T & S Roofing, Dondle Taylor, and Bruce Taylor v. Jeanie Kilgore

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CA 04-867

MARCH 16, 2005


[NO. CV 03-4783]




Terry Crabtree, Judge

On April 29, 2004, the Pulaski County Circuit Court granted summary judgment in favor of the appellee, Jeanie Kilgore, on her breach of contract claim against the appellants, T & S Roofing, Dondle Taylor, and Bruce Taylor, and awarded appellee $6,250 in damages. On June 8, 2004, the trial court awarded appellee an additional $3,502.52 in attorney's fees. Appellants appeal from both orders, arguing that the trial court improperly granted summary judgment and incorrectly awarded damages along with attorney's fees. We do not reach the merits of appellants' case because the appeal is not from a final, appealable order as required by Arkansas Rule of Appellate Procedure - Civil 2(a) (2004) and Arkansas Rule of Civil Procedure 54(b) (2004). We therefore dismiss this appeal for lack of finality.

On April 21, 2003, appellee filed a complaint against appellants alleging that they had improperly installed a roof on her home, resulting in leaks and damage to a sunroom. The complaint included allegations of negligence, breach of warranty, breach of contract, fraud, and misrepresentation. On March 15, 2004, appellee filed a motion and brief for partial summary judgment in regard to her breach of contract claim. The motion was supported by

the affidavits of appellee and Corbett Sanders of Arkansas Industrial Roofing. Appellants responded to the motion on March 29, 2004, and attached an excerpt from the deposition of appellee. Appellants failed to attach any supporting affidavits. On April 29, 2004, the trial court issued an order granting appellee's motion for summary judgment.

As a threshold matter, we question whether we have jurisdiction to entertain this appeal. Rule 2(a)(1) of the Arkansas Rules of Appellate Procedure - Civil provides that an appeal may be taken only from a final judgment or decree entered by the trial court. Farm Bureau Mutual Ins. v. Running M Farms, Inc., 348 Ark. 313, 72 S.W.3d 502 (2002). Whether an order is final and appealable is a matter going to the jurisdiction of the appellate court and is an issue that the appellate court has a duty to raise on its own motion. Barnes v. Newton, 69 Ark. App. 115, 10 S.W.3d 472 (2000). The rule that an order must be final to be appealable is a jurisdictional requirement, observed to avoid piecemeal litigation. Beverly Ent.-Arkansas v. Hillier, 341 Ark. 1, 14 S.W.3d 487 (2000); Ark. R. App. P. - Civ. 2(a)(1). When the order appealed from is not final, the appellate court will not decide the merits of the appeal. Roberts v. Roberts, 70 Ark. App. 94, 14 S.W.3d 529 (2000). For an order to be final, it must dismiss the parties from the court, discharge them from the action, or conclude their rights to the subject matter in controversy. Id. An order must be of such a nature as to not only decide the rights of the parties, but also to put the court's directive into execution, ending the litigation or a separable part of it. Reed v. Arkansas State Highway Comm'n., 341 Ark. 470, 17 S.W.3d 488 (2000). When the order appealed from reflects that further proceedings are pending, which do not involve merely collateral matters, the order is not final. Ives Trucking Co. v. Pro Transp., 341 Ark. 735, 19 S.W.3d 600 (2000).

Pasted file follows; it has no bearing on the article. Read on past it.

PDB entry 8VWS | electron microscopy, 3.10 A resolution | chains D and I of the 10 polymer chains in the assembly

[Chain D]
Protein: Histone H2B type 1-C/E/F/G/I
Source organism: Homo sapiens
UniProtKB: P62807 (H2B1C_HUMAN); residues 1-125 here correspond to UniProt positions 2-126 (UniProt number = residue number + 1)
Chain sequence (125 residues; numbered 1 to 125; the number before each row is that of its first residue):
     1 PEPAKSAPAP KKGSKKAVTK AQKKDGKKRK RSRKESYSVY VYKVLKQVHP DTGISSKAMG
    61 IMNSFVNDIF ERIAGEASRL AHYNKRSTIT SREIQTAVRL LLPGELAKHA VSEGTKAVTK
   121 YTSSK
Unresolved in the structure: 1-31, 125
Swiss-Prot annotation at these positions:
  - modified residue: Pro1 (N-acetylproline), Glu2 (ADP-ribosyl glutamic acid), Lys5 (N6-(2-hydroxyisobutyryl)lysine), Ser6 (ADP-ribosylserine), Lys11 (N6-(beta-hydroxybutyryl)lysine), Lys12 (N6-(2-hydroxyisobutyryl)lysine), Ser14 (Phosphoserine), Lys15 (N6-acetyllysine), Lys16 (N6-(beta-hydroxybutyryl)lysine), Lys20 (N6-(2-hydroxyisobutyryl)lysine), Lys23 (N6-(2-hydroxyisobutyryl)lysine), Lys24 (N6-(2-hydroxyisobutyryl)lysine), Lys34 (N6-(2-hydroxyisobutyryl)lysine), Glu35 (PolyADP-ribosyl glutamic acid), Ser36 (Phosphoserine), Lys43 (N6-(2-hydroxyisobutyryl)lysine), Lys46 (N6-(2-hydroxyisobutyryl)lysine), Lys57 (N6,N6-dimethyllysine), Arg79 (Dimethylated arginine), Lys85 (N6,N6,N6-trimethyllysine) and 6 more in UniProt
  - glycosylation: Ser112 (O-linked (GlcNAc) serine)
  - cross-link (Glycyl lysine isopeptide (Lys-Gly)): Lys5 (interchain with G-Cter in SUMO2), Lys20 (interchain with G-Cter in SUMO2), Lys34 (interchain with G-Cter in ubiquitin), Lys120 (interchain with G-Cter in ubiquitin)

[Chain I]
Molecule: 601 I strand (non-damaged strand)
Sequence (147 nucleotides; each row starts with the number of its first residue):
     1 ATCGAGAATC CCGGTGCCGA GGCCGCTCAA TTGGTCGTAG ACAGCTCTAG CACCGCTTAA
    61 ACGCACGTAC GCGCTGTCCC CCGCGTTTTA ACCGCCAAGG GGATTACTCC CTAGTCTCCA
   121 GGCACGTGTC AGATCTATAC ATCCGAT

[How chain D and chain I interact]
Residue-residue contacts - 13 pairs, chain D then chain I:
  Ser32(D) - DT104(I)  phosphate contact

In this instance, appellee filed its motion with the trial court styled as "Plaintiff's Motion for Partial Summary Judgment." The motion and accompanying brief prayed only forpartial relief, specifically in regards to appellee's claim for breach of contract. The motion sought damages in the amount of $6,250 along with attorney's fees. The trial court's April 29, 2004, order awarded appellee a judgment in that exact amount. The trial court also awarded appellee attorney's fees in a subsequent order. We note that neither order addressed appellee's remaining claims for negligence, breach of warranty, fraud, and misrepresentation. It is an appellant's burden to produce a record on appeal showing the appellate court's jurisdiction. DeVeer v. George's Flowers, Inc., 76 Ark. App. 408, 65 S.W.3d 488 (2002). Here, appellants failed to produce such a record. We are convinced that the order appealed from did not resolve all claims. See Hambay v. Williams, 335 Ark. 352, 980 S.W.2d 263 (1998) (order granting partial summary judgment not a final appealable order under Rule 54(b)); Cordell v. Nadeau, 321 Ark. 300, 900 S.W.2d 556 (1995) (order granting partial summary judgment was a final appealable order only because trial court certified the order pursuant to Rule 54(b)). We cannot speculate regarding any unresolved claims. DeVeer, supra. Arkansas Rule of Civil Procedure 54(b) (2004) states that an order which disposes of fewer than all of the claims or all of the parties is not a final appealable order unless the court makes an express determination that there is a danger of hardship or injustice which an immediate appeal would alleviate. In the case before us, the trial court did not certify the partial summary judgment as appealable pursuant to Rule 54(b). As such, we are precluded from addressing the merits of appellants' appeal.


Hart and Vaught, JJ., agree.